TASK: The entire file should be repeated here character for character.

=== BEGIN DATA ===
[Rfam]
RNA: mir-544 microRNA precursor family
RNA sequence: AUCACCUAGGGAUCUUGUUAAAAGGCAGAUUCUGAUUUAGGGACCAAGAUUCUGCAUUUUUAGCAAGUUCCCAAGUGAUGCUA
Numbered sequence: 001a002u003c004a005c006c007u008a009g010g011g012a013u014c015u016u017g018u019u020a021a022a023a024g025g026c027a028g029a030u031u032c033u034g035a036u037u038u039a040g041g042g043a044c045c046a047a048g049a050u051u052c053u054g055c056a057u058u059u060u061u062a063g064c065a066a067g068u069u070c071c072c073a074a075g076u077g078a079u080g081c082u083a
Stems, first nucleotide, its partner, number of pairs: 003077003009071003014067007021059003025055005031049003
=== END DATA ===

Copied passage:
[Rfam]
RNA: mir-544 microRNA precursor family
RNA sequence: AUCACCUAGGGAUCUUGUUAAAAGGCAGAUUCUGAUUUAGGGACCAAGAUUCUGCAUUUUUAGCAAGUUCCCAAGUGAUGCUA
Numbered sequence: 001a002u003c004a005c006c007u008a009g010g011g012a013u014c015u016u017g018u019u020a021a022a023a024g025g026c027a028g029a030u031u032c033u034g035a036u037u038u039a040g041g042g043a044c045c046a047a048g049a050u051u052c053u054g055c056a057u058u059u060u061u062a063g064c065a066a067g068u069u070c071c072c073a074a075g076u077g078a079u080g081c082u083a
Stems, first nucleotide, its partner, number of pairs: 003077003009071003014067007021059003025055005031049003